March 2, 2000
GIA Studies Colored GE/POL Diamonds
The Gemological Institute of America has released a study of GE/POL yellowish green diamonds that have been processed through high pressure/high temperature conditions. The study confirms the colors are achieved without irradiation.
The study is a collaboration between General Electric and GIA researchers. The greenish diamonds are to be marketed by Pegasus Overseas Ltd., a subsidiary of Lazare Kaplan International, New York City.
The report says GE first developed the HPHT technology to produce yellowish green diamonds in the mid-1990s, using Type Ia diamonds, and that GE had decided at that time not to make a commercial venture of their findings.
Natural diamonds with some similar characteristics to the GE/POL diamonds are said to be found in limited quantities in localities such as Sierra Leone, Ivory Coast and Brazil.
Among the findings discussed are the chameleon-like characteristics of the diamonds. Upon heating to 550-650° Celsius, the GE/POL diamonds' color changes from a yellowish green to a pure "emerald" green. The color reverts to its original yellowish green color upon cooling to room temperature. In natural (untreated) chameleon diamonds, the change happens in the reverse order initially grayish green, the diamonds change to yellow upon heating.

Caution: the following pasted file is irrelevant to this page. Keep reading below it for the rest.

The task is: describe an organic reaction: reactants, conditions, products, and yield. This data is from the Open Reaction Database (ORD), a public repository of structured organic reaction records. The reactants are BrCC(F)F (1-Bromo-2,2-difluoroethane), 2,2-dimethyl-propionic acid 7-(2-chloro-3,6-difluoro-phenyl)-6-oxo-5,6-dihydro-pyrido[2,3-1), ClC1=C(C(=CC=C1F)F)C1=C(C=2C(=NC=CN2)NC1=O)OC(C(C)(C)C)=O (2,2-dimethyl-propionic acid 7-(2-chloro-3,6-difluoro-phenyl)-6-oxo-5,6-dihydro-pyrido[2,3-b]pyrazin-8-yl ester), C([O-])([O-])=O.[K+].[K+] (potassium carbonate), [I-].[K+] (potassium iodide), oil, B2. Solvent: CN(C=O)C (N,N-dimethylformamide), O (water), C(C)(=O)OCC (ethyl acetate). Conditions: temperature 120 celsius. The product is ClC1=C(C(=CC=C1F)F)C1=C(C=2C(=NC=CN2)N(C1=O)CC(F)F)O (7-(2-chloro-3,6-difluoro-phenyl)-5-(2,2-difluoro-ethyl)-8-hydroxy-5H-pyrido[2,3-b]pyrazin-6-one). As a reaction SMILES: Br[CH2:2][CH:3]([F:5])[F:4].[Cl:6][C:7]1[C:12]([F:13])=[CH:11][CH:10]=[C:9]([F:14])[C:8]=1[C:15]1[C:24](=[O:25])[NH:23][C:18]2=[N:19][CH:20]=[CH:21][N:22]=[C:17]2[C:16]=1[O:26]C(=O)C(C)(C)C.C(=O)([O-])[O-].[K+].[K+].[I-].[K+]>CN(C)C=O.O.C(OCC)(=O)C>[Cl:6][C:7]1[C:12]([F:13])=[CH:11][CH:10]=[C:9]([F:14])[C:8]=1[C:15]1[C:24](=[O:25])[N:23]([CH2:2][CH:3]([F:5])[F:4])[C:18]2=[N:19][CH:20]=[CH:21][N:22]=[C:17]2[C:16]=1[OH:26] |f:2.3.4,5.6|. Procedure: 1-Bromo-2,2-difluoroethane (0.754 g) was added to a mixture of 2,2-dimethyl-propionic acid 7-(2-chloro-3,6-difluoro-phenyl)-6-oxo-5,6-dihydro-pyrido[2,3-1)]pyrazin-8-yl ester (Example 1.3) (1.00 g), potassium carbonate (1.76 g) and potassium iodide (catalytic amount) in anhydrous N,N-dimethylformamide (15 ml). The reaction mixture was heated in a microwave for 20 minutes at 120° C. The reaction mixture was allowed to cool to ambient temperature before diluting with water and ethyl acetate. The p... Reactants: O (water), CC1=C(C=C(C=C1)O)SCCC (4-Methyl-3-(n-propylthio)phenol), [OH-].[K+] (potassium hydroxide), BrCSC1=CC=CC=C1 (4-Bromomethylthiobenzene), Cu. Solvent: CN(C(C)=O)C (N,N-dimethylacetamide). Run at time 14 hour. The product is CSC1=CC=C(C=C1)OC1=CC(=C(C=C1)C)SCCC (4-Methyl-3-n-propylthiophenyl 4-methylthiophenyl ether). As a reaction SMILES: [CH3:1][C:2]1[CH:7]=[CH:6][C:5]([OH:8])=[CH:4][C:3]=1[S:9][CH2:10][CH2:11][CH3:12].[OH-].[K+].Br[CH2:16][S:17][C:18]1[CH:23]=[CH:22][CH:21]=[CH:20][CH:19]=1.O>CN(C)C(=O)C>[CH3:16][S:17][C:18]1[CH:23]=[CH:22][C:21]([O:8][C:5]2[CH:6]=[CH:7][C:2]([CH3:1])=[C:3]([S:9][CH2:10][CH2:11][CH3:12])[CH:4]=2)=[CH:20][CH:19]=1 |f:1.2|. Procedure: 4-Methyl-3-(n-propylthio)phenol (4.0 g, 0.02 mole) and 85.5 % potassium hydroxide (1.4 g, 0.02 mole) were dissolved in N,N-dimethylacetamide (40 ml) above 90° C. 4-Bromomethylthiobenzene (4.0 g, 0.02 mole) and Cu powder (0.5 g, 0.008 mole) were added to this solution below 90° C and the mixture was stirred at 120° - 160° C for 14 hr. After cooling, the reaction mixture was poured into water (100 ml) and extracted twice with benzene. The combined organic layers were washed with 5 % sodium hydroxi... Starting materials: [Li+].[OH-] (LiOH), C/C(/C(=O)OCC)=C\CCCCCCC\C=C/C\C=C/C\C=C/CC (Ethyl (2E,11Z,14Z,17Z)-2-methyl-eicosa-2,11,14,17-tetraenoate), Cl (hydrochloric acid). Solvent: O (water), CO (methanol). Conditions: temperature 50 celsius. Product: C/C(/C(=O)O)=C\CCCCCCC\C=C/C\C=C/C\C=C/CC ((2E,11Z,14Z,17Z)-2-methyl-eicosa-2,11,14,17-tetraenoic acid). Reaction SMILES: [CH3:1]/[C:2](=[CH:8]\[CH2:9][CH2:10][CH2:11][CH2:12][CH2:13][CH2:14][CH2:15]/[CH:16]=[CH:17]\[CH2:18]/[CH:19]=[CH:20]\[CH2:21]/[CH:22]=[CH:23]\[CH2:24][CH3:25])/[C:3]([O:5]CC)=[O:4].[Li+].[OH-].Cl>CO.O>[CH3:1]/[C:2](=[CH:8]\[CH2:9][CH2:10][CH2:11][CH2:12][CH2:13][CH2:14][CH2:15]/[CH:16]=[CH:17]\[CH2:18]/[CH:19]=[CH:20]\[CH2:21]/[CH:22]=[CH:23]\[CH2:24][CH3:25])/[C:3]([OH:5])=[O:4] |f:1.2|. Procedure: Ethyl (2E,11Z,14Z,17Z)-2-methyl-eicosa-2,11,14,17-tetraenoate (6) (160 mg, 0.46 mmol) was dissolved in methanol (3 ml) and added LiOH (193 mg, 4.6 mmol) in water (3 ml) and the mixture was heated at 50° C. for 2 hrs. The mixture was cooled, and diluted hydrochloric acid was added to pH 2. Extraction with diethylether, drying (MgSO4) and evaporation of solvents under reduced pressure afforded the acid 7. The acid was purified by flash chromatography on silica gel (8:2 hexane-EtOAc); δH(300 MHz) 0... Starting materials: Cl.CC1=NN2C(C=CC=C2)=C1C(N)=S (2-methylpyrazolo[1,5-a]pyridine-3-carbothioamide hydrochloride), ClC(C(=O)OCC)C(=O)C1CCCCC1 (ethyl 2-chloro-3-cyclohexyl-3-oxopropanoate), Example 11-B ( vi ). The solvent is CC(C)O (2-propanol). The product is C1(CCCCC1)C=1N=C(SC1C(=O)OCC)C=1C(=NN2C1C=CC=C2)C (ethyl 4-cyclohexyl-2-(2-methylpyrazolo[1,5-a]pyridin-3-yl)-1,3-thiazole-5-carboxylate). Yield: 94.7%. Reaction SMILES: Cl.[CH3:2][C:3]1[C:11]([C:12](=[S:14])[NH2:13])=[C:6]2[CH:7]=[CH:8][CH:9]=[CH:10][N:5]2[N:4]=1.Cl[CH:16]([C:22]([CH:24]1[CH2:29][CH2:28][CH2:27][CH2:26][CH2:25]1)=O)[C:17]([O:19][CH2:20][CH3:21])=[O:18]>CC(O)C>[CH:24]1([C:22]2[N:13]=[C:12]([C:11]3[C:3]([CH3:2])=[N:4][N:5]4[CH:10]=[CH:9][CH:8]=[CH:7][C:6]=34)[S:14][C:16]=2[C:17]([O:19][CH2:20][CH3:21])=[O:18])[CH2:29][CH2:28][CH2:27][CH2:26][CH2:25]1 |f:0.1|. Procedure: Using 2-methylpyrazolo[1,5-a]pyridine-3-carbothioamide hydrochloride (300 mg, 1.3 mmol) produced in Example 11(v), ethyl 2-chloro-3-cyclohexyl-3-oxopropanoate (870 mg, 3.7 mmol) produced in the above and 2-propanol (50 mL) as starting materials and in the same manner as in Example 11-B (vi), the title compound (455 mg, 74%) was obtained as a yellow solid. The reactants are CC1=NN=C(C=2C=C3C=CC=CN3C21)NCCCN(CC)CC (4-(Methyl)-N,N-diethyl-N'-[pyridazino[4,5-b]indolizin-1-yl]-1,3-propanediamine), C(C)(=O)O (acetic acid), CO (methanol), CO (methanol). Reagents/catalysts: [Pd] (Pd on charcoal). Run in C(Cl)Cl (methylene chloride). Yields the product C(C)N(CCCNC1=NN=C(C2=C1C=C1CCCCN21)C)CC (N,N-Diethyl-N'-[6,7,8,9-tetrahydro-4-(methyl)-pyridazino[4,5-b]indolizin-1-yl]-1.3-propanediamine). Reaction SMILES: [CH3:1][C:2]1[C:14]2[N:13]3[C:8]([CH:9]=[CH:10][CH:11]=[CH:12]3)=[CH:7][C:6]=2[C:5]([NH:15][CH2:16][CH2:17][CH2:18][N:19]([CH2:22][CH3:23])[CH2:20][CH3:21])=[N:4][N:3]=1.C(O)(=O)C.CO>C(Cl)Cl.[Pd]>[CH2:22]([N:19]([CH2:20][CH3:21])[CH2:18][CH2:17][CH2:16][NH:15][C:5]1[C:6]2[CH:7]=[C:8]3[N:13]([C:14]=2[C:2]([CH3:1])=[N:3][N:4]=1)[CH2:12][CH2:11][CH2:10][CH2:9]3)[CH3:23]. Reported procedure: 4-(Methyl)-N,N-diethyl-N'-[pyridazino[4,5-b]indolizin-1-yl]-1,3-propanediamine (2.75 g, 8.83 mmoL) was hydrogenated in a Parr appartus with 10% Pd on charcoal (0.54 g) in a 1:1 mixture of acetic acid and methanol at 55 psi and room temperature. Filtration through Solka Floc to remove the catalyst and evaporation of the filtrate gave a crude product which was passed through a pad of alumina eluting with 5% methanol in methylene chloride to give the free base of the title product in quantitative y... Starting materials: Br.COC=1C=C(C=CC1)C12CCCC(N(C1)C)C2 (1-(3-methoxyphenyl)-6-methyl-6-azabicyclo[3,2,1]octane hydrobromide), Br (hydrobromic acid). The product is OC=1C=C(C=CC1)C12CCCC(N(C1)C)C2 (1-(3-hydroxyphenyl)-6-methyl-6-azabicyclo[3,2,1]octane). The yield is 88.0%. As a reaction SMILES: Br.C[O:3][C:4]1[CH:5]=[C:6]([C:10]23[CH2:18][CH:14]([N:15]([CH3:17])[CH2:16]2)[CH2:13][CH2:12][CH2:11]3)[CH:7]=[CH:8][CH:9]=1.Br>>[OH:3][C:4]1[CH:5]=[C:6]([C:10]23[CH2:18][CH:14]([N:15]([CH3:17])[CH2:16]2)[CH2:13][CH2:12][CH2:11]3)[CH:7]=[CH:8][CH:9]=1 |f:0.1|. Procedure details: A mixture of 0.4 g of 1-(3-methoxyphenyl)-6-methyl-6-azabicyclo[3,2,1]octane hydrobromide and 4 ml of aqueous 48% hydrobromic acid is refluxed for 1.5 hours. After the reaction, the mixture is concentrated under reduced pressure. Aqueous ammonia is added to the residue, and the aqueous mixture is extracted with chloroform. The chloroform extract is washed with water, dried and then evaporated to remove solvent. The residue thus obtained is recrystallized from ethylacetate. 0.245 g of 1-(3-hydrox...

Among the identifying characteristics noted:
The greenish yellow diamonds are to be sold with laser inscriptions on the girdle facets. GE/POL is evaluating consumer demand for yellowish green diamonds and is also evaluating designer jewelry specifically designed for the stones.
The report also underscores the trade's need to recognize that new technology is being developed by GE and other entities that will make more diamonds like these available in the future.
- Colors: The colors range from greenish yellow to yellow-green which, because of luminescence, exhibit a stronger green color in daylight or a strong incandescent light source.
- Luminescence /Fluorescence: The diamonds show strong greenish yellow fluorescence to long-wave ultraviolet radiation, and a weaker reaction to short-wave radiation. The stones show weak-to-no phosphorescence.
- Clarity and Internal Features: The GE/POL diamonds have a broad range of clarity grades and most diamonds studied had well-defined color zoning that luminesced a bright green color under strong fiber-optic illumination.
- Spectra: The diamonds showed several spectroscopic lines that are consistent with the colors and optical centers for the type of diamond studied. Researchers also noted a few lines of "unidentified cause."
- by Robert Weldon, G.G.